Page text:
Home economics: Our property finance expert answers your questions
Q My landlord moved me out of the house I rent from him as he was carrying out what he described as 'remedial works'. He let me live in another property he owns nearby on a very small rent, which I agreed to and thought very good of him. Now the work is complete, he has informed me that the rent is to increase by 15pc. The house is in a rent pressure zone, and I don't understand how this is allowed. I know there are some exemptions, but I didn't ask for this work to be done in the first place and can't afford the rent now. Is he trying to get rid of me?
A I can't answer that. It seems an expensive way to go about it, so let's accept his bona fides and see if he is in the right. Under the Rent Pressure Zone legislation, landlords are not permitted to increase rent by more than four per cent per annum, but there are 'exempt' properties within this. They include those which have "undergone a substantial change in the nature of the accommodation".
Changes to the exemption rule became effective on June 4 this year and "substantial change" is only deemed to have taken place where strict criteria have been met, namely:
* a permanent extension that increases the floor area by at least 25pc of the original, or
* result in the BER being improved by at least seven energy ratings, or;
* three of the following: (a) the internal layout being permanently altered, (b) adaptation for use by persons with a disability, (c) a permanent increase in the number of rooms, (d) BER improvement of at least two or three energy ratings (under certain definitions).
So I can't say from your email if the work carried out qualifies, however, it seems clear your landlord should, at the very least, have informed you of the consequences. Give the RTB a call (0818 303037), open 8.30am-6.30pm Monday to Friday or email email@example.com to see what steps you can take.
Q I am anxious that my step-children get a share of my property when I pass away as their mother (my wife) died a few years ago and I feel an obligation to provide for them in some way. My own children may object to this, but what are the rules about it? Can they inherit the same amount as my biological children, or is there a different tax treatment? All are grown-ups now.
A Step-children qualify for the same tax free threshold as your natural children - that is, €320,000, under the Group A category. But, as Bob Quinn of The Money Advisers says: "Fair does not have to be equal. In this instance, the three obvious pitfalls are legal, tax, and emotional. To deal with the legal issue first and to ensure your wishes are executed after you die, you must write a will. While wills can be contested, it should be written with explicit instructions as to how assets should be divided, who gets what, and, better again, if you can justify your rationale in the document itself. In the absence of a will, your step-children have no rights to share in your estate.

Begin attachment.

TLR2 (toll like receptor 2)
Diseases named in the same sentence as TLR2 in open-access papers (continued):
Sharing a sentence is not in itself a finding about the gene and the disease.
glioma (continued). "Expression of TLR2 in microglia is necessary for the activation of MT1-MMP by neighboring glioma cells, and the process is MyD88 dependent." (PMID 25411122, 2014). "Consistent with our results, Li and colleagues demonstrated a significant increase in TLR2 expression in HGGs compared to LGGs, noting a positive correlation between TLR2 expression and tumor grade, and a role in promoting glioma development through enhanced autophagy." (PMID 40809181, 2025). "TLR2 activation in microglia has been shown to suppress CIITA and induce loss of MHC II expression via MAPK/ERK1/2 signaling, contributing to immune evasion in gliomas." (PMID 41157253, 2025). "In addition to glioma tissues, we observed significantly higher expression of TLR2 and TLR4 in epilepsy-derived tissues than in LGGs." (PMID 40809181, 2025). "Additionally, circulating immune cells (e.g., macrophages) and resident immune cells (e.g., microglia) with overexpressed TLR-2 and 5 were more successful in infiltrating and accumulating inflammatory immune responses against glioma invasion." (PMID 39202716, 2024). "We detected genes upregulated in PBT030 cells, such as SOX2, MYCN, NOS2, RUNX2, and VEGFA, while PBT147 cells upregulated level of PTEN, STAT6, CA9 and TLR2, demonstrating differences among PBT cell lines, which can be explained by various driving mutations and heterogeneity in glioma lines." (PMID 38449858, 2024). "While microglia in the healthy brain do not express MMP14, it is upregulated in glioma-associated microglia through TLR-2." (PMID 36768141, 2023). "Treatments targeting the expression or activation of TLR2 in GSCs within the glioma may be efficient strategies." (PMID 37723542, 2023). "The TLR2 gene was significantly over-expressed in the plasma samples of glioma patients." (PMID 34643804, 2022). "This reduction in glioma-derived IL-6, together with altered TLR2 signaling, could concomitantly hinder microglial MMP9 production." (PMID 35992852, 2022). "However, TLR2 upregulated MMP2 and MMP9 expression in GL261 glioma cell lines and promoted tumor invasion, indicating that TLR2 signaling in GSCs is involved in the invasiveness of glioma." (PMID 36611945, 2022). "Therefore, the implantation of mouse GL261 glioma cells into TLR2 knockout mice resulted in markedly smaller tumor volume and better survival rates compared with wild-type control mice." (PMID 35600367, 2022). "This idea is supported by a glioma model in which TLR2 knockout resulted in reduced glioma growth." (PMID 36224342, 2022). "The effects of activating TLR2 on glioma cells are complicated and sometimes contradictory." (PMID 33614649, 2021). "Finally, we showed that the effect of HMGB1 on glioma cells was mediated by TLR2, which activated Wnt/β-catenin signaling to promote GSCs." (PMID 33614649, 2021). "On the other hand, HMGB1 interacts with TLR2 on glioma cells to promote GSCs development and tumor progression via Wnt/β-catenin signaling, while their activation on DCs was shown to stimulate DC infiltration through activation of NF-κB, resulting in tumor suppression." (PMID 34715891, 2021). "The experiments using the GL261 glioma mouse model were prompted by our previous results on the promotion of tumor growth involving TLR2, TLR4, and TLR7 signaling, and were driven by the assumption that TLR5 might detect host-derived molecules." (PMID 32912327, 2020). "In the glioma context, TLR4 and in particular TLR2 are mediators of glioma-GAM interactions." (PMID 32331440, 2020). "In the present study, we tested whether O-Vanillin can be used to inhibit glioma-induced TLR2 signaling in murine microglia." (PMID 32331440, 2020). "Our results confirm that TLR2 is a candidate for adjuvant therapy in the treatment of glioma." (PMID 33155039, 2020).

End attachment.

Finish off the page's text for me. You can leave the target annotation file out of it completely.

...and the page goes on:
"From the tax perspective, depending on the value of the assets your step-children inherited from their mother on her death, this may give rise to a capital acquisitions tax (CAT) liability. Let's assume they inherited €320,000 on their mother's death, anything you leave them on your death will be taxed at 33pc as it is a cumulative threshold. While I am not suggesting you leave them less in your will because of this tax implication, I'd urge you to seek advice on the most effective ways to pass this wealth to them.
"Finally, the most effective way to ensure children do not develop a sense of unfairness is to discuss your plans in advance of your demise. The Irish Hospice Foundation has a booklet called Think Ahead which can open up conversations with your nearest and dearest. But most of all, its cover has five words that we should all buy into: Think, Talk, Tell, Record, Review."
The Ryan Review
Incoming Central Bank boss Gabriel Makhlouf will be met by a steady stream of lobbyists when he takes up his role (despite, ahem, local concerns over his taking up the position given some outstanding business at home) and the Kiwi treasury head's first job will be to fend off calls for him to relax bank-lending rules on mortgages.
He should resist. The latest call comes from Mark FitzGerald, scion of Sherry Fitz and son of Garret, who told a property conference that Makhlouf "needs to be told" of his responsibility to the broader market and how "binding" the LTI and LTV rules are. It's not clear why the Governor of the Central Bank should be overly concerned about estate agents' fortunes, but given there is finally evidence of the lending rules having some effect on house prices in an ultra-low interest rate environment, all that would be needed for a boom to turn into a bubble is runaway credit. And we know to our sorry cost how that ends.
It might go down well if you're in the business of flogging houses, but not if your job is maintaining economic stability.